Head is slightly tilted and hair tightened with a ribbon upon the shoulder. Eyes are closed; the neck is decorated with a cowry shell necklace. Her arms and legs look disproportionate maybe for the sake of simplicity. The dark medium of bronze is right for the dark negroid facial features.

The feature does not have actually a resemblance to any particular female face. The lips and nose are thick and elongated, half-closed eyes resemble the limestone bust of a high priest. The physical details of the body are also very little except for the small breast curve waist and bare groin. The female figure of the civilization is believed to be devoted to the power of fertility of women.

MALE TORSO

NAME: MALE TORSO

MEDIUM: TERRACOTTA (red limestone)

PERIOD: CIRCA 2500 B.C

LOCATION: HARAPPA

SIZE :9.2X5.8X3cm

COLLECTION: NATIONAL MUSEUM, NEW DELHI

DESCRIPTION:

The “male torso” is an impressive example of stone carving and handling of three-dimensional volumes at Harappa nearly five thousand years ago. It is surprising that the sculptor of thousands of years ago at Harappa could produce figures as fine as Greek artistry from the 5th century B.C.

The sculpture shows a muscular and robust male in absolutely realistic human details. The chest and stomach are given a perfect shape, giving a feeling of prana/ breath in the rounded belly. If it is seen from behind the roundness of shoulders and hips is incised by the line of the spine in the centre and a deep curve at the waist. There is a hole at the neck wherein the single heads or multiple heads could have been inserted or attached. The drill circles at the shoulders are unexplained and its arms and legs are broken. this study of the body shows the mastery of the sculptor in using this medium.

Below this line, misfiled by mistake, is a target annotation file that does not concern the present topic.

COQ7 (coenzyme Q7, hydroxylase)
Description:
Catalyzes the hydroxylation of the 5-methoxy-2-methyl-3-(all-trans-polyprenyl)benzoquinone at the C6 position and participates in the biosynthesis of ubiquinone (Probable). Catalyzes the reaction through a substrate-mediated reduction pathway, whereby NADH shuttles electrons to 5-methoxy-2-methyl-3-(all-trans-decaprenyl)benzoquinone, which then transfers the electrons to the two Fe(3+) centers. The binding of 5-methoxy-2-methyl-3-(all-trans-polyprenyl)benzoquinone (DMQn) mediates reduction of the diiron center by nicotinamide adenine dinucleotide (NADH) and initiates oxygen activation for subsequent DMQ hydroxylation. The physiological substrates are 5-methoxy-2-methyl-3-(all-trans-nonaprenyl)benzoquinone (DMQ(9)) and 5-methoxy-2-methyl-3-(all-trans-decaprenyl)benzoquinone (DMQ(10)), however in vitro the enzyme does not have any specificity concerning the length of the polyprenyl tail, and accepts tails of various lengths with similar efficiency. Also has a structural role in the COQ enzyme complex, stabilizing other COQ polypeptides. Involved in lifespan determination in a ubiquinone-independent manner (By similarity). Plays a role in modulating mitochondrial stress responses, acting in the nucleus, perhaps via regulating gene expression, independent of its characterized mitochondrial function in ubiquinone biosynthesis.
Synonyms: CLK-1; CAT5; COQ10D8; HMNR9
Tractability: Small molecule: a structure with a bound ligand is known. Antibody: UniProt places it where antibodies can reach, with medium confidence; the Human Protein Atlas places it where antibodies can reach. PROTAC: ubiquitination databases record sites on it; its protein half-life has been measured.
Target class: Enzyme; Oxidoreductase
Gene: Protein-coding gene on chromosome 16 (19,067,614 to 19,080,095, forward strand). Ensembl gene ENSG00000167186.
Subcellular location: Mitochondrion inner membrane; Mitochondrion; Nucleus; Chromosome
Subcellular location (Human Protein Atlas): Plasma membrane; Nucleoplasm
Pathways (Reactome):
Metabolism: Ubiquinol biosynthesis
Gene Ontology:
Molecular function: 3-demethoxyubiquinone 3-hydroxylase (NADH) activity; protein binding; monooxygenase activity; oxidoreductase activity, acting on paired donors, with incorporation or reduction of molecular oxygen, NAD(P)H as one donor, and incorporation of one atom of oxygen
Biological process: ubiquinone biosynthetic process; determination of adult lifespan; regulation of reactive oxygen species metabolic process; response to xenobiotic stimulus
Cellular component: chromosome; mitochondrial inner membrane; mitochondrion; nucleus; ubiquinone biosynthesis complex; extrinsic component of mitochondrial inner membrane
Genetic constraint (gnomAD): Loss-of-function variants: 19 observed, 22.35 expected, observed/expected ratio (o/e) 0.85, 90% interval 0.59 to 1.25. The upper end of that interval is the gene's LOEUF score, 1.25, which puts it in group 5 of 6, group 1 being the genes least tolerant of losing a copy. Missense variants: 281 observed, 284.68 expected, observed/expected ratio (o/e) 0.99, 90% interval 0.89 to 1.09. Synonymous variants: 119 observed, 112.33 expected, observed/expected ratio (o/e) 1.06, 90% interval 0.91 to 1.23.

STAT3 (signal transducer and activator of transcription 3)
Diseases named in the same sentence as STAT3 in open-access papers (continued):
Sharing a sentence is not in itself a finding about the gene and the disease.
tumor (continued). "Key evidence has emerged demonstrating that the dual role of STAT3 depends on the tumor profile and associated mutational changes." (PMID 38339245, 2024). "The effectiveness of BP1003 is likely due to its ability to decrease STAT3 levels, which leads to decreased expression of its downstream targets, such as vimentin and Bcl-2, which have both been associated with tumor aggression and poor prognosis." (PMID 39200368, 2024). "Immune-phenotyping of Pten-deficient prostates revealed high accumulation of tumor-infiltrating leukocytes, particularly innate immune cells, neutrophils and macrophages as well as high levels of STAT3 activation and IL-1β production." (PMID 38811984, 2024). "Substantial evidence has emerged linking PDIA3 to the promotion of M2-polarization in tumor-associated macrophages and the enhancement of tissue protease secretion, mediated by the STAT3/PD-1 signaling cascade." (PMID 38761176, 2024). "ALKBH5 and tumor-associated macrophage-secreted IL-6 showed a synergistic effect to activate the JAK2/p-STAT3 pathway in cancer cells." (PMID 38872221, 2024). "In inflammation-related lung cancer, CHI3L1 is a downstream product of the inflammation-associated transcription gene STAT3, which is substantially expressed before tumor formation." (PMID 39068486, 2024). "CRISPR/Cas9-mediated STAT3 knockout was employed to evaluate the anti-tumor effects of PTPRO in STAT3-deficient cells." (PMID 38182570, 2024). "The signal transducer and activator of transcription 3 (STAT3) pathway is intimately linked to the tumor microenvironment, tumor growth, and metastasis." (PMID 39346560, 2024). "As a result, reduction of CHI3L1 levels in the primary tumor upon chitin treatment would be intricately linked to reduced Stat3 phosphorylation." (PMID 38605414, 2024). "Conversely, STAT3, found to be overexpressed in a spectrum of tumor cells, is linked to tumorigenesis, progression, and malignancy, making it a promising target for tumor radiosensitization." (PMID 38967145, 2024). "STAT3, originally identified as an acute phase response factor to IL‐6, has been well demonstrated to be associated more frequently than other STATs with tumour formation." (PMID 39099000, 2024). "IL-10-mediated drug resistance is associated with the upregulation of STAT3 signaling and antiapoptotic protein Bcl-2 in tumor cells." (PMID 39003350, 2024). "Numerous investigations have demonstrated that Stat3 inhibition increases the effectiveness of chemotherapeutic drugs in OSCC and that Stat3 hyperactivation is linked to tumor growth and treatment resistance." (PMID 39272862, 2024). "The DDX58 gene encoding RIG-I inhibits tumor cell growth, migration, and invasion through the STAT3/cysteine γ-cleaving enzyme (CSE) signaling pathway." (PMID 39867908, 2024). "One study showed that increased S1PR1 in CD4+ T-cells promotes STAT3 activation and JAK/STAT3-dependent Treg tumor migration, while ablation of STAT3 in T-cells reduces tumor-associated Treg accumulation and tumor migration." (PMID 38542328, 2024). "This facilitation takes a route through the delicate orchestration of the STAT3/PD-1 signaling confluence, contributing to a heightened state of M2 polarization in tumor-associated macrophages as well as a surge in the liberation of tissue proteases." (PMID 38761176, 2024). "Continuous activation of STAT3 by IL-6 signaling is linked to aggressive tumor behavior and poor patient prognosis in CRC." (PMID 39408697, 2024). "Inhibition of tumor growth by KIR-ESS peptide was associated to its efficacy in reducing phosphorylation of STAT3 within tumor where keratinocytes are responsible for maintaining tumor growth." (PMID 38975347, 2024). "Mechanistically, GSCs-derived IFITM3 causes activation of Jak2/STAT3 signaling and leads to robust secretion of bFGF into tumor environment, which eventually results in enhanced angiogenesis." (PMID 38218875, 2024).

There is a theory that the figure may have had several heads and arms because the pose of the figure is identical to the pose of shiva the lord of dance created several thousand years later for worship as well as for procession.

BULL SEAL

NAME: BULL SEAL

MEDIUM:  WHITE STONE

PERIOD: CIRCA 2500 B.C

LOCATION: MOHENJODARO

SIZE: 2.5X2.5X1.4 cms

COLLECTION: NATIONAL MUSEUM, NEW DELHI

THEME: Alow relief square seal of a humped bull with engravings on top on a photographic script.

DESCRIPTION:

This zebu/humped bull seal is a fine example of an animal study showing great strength and vigour of this bovine animal. such detailing is a great artistic achievement at such an early date.it is a square seal engraved in a photographic script. Although the iconography can not be properly identified, it is likely that this popular cattle motif is related to the significance of the bull as a fertility and lunar symbol in ascent Mesopotamia.